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Maria Stubbings' family welcome inquest into her death
Updated 1:04pm Wednesday 9th April 2014 in News
THE family of a Chelmsford mother murdered by her ex-boyfriend after a catalogue of police failings has welcomed the decision to hold an inquest more than five years after her death.
Maria Stubbings, 50, was strangled with a dog lead by Marc Chivers in December 2008.
Chivers, who had been freed from a German prison less than a year earlier after serving 15 years for murdering his then-girlfriend Sabine Rappold, was jailed for life in 2009 for Ms Stubbings' murder at her home in Chelmsford.
Since then, the Independent Police Complaints Commission (IPCC) has published two highly critical reports highlighting Essex Police's failures to protect her.
Her family had said they would sue the force and called for a coroner's inquest to be held.
Essex Coroner's Service has now scheduled a pre-inquest review which is due to take place in Chelmsford ahead of a full hearing later in the year.
Manuel Fernandez, Ms Stubbings' brother, said: "If ever there were a case to be a catalyst for change, it is this one. There is such a catalogue of failings that need to exposed and challenged. But my sister is sadly one woman amongst many who lose their lives because of domestic violence."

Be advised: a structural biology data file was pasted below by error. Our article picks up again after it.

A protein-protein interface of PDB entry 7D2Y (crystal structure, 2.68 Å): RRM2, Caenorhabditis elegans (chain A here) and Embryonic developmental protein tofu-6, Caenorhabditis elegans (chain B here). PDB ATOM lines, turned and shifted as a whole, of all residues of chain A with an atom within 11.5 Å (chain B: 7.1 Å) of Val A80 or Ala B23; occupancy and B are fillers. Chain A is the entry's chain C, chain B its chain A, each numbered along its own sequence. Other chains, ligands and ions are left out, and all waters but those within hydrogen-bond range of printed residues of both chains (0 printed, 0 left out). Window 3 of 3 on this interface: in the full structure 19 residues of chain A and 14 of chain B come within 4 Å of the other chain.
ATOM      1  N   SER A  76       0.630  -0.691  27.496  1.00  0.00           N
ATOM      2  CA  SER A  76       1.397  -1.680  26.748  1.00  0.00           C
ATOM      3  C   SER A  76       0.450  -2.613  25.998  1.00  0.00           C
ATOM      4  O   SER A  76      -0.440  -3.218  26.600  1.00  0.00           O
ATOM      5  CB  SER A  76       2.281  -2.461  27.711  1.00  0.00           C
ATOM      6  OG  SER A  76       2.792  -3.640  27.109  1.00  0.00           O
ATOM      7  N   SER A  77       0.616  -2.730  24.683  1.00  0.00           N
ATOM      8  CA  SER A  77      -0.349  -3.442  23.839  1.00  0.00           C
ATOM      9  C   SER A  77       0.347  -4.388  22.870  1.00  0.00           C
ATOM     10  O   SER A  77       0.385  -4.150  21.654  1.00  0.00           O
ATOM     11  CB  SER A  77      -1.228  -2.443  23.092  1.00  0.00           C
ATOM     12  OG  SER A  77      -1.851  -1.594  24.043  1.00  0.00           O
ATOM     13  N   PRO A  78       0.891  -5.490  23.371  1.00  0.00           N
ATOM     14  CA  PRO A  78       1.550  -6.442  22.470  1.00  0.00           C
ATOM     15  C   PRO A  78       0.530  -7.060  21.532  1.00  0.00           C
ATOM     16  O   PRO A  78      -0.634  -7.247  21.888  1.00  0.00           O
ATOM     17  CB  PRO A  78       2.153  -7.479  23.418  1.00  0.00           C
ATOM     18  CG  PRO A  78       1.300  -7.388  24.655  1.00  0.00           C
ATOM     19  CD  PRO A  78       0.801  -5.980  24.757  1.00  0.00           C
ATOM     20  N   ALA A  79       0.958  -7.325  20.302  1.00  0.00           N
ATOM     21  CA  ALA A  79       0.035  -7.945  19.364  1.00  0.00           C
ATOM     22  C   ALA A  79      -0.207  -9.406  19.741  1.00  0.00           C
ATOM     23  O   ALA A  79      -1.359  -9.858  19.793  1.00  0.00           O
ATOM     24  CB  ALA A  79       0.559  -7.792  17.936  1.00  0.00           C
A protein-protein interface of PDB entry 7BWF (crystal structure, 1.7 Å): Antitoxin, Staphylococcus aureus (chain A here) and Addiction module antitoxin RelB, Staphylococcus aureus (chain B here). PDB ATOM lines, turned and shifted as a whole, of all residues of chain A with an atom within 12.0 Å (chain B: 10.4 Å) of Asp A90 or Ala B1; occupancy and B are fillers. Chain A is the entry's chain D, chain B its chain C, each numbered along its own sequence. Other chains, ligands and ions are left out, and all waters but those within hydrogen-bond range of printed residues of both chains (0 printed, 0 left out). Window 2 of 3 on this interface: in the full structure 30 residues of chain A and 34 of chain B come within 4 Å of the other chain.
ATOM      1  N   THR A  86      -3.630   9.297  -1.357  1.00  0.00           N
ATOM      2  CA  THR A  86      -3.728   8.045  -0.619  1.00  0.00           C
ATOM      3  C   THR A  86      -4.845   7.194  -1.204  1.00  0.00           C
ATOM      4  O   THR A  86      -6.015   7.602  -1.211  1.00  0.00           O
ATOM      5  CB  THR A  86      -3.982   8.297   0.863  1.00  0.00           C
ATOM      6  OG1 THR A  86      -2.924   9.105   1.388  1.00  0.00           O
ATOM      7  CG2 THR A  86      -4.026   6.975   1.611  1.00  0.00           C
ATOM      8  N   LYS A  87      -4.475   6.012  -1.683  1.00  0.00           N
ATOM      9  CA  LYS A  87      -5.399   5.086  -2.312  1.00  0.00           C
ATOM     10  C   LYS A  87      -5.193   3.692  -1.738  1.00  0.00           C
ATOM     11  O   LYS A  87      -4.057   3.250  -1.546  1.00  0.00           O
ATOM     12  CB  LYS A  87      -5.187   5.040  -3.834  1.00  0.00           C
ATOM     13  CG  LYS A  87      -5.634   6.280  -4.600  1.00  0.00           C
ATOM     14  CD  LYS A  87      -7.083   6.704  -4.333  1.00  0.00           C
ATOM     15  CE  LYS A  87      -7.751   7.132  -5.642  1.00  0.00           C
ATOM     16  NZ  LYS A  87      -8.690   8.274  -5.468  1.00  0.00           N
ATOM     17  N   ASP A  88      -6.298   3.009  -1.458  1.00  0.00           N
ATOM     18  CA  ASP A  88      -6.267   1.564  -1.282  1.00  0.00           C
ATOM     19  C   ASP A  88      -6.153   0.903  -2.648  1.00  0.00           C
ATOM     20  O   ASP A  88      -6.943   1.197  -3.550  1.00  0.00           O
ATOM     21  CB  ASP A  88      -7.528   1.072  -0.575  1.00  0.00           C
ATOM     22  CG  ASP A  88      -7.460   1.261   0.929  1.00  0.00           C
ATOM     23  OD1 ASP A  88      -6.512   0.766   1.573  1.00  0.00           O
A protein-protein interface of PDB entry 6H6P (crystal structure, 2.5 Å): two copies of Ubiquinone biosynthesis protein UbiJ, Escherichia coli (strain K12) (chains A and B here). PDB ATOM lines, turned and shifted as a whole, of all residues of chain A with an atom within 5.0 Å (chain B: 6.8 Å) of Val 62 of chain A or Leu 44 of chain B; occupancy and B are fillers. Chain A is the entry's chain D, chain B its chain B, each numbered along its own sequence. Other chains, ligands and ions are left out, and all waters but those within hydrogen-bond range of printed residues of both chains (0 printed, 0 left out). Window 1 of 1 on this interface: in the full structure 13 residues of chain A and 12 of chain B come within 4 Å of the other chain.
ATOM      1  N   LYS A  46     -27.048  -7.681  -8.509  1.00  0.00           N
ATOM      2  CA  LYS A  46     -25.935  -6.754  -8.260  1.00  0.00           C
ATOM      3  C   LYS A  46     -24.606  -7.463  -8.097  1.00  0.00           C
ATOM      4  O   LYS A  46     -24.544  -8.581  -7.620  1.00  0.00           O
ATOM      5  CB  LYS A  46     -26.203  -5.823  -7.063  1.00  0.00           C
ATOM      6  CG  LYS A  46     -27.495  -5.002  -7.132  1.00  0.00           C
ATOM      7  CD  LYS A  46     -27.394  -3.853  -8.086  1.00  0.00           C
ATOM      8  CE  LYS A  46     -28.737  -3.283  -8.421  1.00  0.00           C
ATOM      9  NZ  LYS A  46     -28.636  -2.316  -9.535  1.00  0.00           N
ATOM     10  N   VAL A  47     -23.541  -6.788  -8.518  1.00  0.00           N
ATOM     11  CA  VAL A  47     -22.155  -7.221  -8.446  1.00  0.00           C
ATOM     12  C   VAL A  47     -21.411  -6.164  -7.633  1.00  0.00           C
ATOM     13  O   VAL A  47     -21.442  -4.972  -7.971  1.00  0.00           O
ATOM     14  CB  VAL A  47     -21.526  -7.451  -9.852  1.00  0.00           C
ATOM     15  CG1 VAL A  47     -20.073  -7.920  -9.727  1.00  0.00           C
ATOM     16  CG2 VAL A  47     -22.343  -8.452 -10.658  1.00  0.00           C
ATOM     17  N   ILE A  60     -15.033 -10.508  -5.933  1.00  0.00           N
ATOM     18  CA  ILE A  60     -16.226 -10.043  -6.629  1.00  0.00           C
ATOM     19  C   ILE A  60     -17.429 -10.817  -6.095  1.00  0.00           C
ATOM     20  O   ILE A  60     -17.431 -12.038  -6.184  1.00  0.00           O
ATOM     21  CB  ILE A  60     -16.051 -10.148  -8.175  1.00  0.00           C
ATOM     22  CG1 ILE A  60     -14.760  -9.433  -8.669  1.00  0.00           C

Celia Peachey, her daughter, said her mother had a right to be protected and was "denied that basic human right".
"I truly believe that she would still be alive today if the agencies had done their jobs properly," she said.
Essex Police have been criticised by a string of IPCC reports following other deaths of domestic violence victims, including the shootings of Christine and Shania Chambers in Braintree in 2011.
In its most recent report into Ms Stubbings' death, published last May, the watchdog said the force had failed to properly assess the risk Chivers presented to her and her son.
Essex Police previously accepted the findings of the reports, with chief constable Stephen Kavanagh apologising and stressing that the force had taken on-board recommendations to improve the service it offers to victims of domestic abuse.
A spokesman said the force was aware the inquest had been scheduled and would co-operate with the coroner's inquiries.
Refuge, a charity which runs safe houses across the UK, has worked closely with the family. It said Ms Stubbings is just one of many women killed by a current or former partner in recent years.
Chief executive Sandra Horley said: "The list of women who have suffered the same fate as Maria is sickeningly long. All were failed by the police and other state agencies.
"Refuge welcomes this pre-inquest hearing - we must uncover the truth to understand why Maria and other women and children are still not getting the support and protection they deserve."
The family's solicitor, Sarah Ricca from Deighton Pierce Glynn, said she could not comment.
But, speaking last year, she said: ''The family will now be pursuing the legal remedies available to them, including seeking an inquest and bringing a civil claim. 'Their key concern is to ensure that other lives are saved.
"Initiative after initiative has been announced by politicians and chief police officers over the years, yet mistakes continue to be made in the way the state responds to domestic violence that cost women their lives."
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